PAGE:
It took a moment after the explosion for the ringing in his ears to stop, and for him to regain enough equilibrium to discern which way was up. Then he raised his head, saw the burning vehicle, and launched himself toward it. He disregarded the continuing  rain of fiery meteors as he tried desperately to get to his friends. He circled the car, looking for an opening, but the fire was so hot he couldn’t get close enough to open a door. He looked through the flames for some hint of movement within, but saw and heard nothing. Several others had seen what had happened and also ignored personal safety to try to help. There was nothing to be done. The car was obliterated.  Another five minutes of chaos, and then darkness, and silence. As suddenly as the firestorm had begun, it was over.   Team members began emerging from tents, moving slowly and carefully in case the danger wasn’t over. Grabbing flashlights, they looked for anyone who might require assistance. What they found was Dr. Sam Golding standing motionless in front of a burning station wagon, wondering how the ancients would have responded to the gods showing their anger by sending a mighty firestorm to annihilate whatever and whoever was below. For this was an act of destruction, one whose consequences would reverberate for years to come. Why had it come into their dig? Their lives? Why had it taken two of their own? Strands of horror, hurt, anger, and loss wove together inside of Sam, a feeling as primal as had been felt in this very spot, millennia before.  He dropped to his knees, screaming from his gut, until he could scream no more.

 

SATURDAY, NOVEMBER 10, 2007, 6:48 P.M. ANDRIA, ITALY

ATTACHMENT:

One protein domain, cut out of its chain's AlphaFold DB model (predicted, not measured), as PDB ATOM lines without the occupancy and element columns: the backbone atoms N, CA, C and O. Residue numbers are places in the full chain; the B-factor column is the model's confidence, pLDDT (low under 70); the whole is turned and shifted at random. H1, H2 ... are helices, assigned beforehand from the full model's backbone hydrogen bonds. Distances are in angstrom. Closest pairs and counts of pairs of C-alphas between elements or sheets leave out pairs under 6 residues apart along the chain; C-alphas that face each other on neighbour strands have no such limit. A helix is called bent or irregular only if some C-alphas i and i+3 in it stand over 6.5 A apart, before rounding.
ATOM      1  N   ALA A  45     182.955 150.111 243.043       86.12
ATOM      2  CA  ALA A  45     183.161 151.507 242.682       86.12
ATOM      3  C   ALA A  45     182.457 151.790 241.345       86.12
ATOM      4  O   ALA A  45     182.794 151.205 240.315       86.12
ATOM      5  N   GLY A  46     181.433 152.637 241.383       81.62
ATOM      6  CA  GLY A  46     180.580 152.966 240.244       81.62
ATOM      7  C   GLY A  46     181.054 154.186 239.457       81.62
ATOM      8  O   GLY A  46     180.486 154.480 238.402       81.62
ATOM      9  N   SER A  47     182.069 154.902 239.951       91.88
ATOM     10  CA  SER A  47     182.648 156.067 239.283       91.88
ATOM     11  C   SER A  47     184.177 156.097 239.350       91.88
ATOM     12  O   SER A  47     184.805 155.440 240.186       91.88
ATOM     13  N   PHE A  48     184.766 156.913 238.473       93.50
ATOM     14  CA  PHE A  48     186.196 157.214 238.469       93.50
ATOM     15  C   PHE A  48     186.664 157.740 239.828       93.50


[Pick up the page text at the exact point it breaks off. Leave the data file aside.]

TEN YEARS. That’s how long Savino Latorre, together with the mysterious business mogul Shanlei—Mountain Thunder—had been working to prepare this world-shaking modern display of the plagues visited on ancient Egypt by the God of the Israelites. And, as last time, the plagues were meant to send a message. To bring certain world governments and policy makers to their knees. Well, that was Shanlei’s motive. Savino was in business with Shanlei, of course. But there was another group whose attention he sought to arrest, and a specific person whose affections he meant to secure. This part of his plan had been in the works not for ten years, but for fifty. Since the dawn of time, men have made grand gestures to  impress the women they love. Nebuchadnezzar the Second is said to have built the Hanging Gardens of Babylon for Queen  Amyitis. Shah Jahan built the Taj Mahal for Mumtaz Majal (granted, after his favorite wife was dead), and Richard Burton bought a 69.2-carat diamond for his Elizabeth.  To his mind, Savino Latorre had created something that outshone them all. It was, coincidentally, about the size of a seventy-carat gem; in hue, something between midnight blue and deep purple. It was a grape, yielding wine whose exquisite flavor was as yet unknown in the Terris world. This grape was named the Analucia, after Savino’s love, and when it blended in correct proportions with the Negroamaro grape, grown only in the region of Puglia, Italy, it produced a full-bodied, smooth wine that was an unparalleled taste of paradise. Savino removed his coal grey Armani jacket and carefully folded it over his arm. He stood at his full six feet four and took a final look at his vineyards for the day. Beyond the intertwined, centuries-old olive trees, they stretched, nearly as far as the eye could see, wave after wave of curving grape vines, fanning out from the river. He had not yet released the Analucia wines for public consumption. He would do that with Ana beside him, once she walked freely on the Earth. Which led him to the work still at hand. Shanlei should be happy. If all had gone well, it should have happened by now: plague three, Burning Hail from the Sky. And very soon, the murder of the man responsible for the greatest of his woes. A man known simply as Sword 23.